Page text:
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  20. Pro_Tour_630

    Pro_Tour_630 Legend

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    Again you come for a different background, I played and competed in Jr tennis since age 10 in 1978, you have not? so you can not possibly know how it feels like when someone claps as a Jr. tennis player which is different than any other sport. I have been coaching jr. tennis since 2000 and I have seen my share of clapping. I came to the conclusion that it is best to stay silent and quiet when it comes to Jr tennis. This is just my opinion after over 30 years being around Jr. tennis. You can clap (maybe a little) at the end of the game and give all the love and advice to fill the whole court; But I can change the outcome of certain matches if I clap at certain key points. One time my son was playing a match and I was sitting near the baseline of the other opponent. At 40/40 no ad, my son hit a shot near the baseline that was questionable, I thought it was in so I clapped once. My son's opponent looked at me and called the ball in after hearing me clap. A second later, I thought the ball might have been out but I reacted quickly without thinking. My son went on to win the game, set and match. Clearly I was bothered by this and knew that my clapping affected the kid not to insist that my sons shot was out. This is just one example, there are many ( clapping after first serve fault, intimidating opponents and other parents etc...)
    BB claps in favor of his sons opponent which fuels the fire in his son:confused: revers psychology etc..... is that coaching? it works for him and his son. One clap may mean down the line, two claps might mean cross court. Three claps might mean keep on doing what you are doing etc..... My biggest match that I can remember as a Jr. when I was down one set and down 2-5 40 love triple match point and I looked over to my coach with tearful eyes and bloody hands/knees as he clapped and said common you can do this, that is all it took. I came back and won the tournament. This bothers me because several times my son was in a similar situation and he looked over to me as he fell exhausted to the ground and I could not help him. He is on his own and needs to fight for himself. Once I gave my son a fist pump on a key point and it worked. Why do you think it is illegal to fist pump your opponent? you can fist pump not facing your opponent but facing the fence.
     
    Last edited: Feb 5, 2012
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  21. BMC9670

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    I think we as tennis people tend to micro-analyze this issue a bit too much. Is encouragement coaching? Is reacting to good play cheating? Debated to death. If things are misconstrued, so be it. You know your not a cheater. Are there cheaters? Sure. But why let them stifle the game for everyone else? Hundreds, maybe thousands of minute things can influence the outcome of a match. Such is sports. IMO, I think tennis needs to loosen up a bit for the sake of the players and the spectators.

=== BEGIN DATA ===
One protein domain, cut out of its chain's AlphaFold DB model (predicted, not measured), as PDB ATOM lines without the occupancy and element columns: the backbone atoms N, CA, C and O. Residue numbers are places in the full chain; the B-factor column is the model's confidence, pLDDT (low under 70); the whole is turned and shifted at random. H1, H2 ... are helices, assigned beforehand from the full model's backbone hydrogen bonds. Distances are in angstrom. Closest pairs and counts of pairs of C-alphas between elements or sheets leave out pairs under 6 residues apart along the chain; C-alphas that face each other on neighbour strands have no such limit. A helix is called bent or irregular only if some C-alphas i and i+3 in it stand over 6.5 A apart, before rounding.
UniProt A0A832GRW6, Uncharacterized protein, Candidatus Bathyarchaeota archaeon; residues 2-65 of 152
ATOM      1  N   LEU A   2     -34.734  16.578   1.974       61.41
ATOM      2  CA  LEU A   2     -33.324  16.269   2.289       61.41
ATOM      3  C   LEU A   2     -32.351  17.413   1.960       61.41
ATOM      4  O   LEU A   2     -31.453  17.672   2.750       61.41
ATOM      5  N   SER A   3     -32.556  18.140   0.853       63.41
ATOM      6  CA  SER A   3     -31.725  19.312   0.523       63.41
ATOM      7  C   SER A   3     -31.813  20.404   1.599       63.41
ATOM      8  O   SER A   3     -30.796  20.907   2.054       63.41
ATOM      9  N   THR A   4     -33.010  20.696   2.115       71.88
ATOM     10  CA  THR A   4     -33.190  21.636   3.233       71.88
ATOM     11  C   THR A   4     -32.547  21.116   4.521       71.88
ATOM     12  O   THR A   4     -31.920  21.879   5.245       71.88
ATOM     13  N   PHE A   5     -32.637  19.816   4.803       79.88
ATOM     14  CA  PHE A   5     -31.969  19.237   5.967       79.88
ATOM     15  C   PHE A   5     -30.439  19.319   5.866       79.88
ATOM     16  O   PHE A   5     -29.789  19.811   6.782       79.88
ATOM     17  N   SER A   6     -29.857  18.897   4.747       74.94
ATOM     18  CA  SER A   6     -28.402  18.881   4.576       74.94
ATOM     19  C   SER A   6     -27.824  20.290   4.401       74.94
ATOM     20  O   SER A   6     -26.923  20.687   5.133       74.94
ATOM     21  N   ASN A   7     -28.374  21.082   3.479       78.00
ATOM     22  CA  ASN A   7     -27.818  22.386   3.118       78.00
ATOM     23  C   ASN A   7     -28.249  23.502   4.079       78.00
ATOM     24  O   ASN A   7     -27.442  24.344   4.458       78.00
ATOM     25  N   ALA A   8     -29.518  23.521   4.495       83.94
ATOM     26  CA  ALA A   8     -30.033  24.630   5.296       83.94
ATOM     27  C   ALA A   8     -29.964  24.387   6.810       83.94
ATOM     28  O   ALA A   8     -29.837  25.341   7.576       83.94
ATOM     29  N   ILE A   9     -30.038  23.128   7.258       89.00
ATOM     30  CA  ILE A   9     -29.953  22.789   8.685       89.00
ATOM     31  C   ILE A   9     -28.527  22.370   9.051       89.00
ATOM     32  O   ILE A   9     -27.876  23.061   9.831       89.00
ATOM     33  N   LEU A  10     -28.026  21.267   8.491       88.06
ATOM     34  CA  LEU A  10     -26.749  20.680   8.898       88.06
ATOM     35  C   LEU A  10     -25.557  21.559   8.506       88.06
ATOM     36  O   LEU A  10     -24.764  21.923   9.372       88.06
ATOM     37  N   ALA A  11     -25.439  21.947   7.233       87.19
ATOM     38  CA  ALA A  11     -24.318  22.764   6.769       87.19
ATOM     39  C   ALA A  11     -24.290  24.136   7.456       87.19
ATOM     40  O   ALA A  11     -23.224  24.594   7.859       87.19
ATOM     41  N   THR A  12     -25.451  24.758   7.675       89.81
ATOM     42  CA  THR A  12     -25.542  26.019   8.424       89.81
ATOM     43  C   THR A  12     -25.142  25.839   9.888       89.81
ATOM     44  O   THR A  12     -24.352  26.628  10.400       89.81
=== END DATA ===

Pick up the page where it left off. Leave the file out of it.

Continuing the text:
There are two sides to sports, playing them and watching them. Both should have a good experience and one plays off the other. I personally love it at team tennis matches when the atmosphere gets a bit rowdy and there is cheering, clapping (for both sides) and most of all appreciation for good play and good effort. Look at pro matches. Is the crowd involved? You bet. If we can't do this, why watch? And if no one watches, why play?
     
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  22. Soianka

    Soianka Hall of Fame

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    To me it feels like junior tennis tournaments really are not about spectator enjoyment or participation in the same way that say Little League baseball is.

    It seems like they are more for the benefit of the players themselves in terms of match experience, etc.

    Part of that is probably because there are no on-court officials there throughout an entire match the way there are in other sports.

    So spectators can really do some crazy things and influence play a lot more than in other youth sports.

    I think it is better for parents to stay out of the matches all together.

    Unfortunately, this stuff happens all the time.
     
    Last edited: Feb 5, 2012
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  23. INTO10s

    INTO10s New User

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    You know, if someone wants to go through all that trouble to set up a coding system based on claps or other obscure gestures, then let them. I see it more of a distraction for that player then a benefit.
     
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  24. BMC9670

    BMC9670 Hall of Fame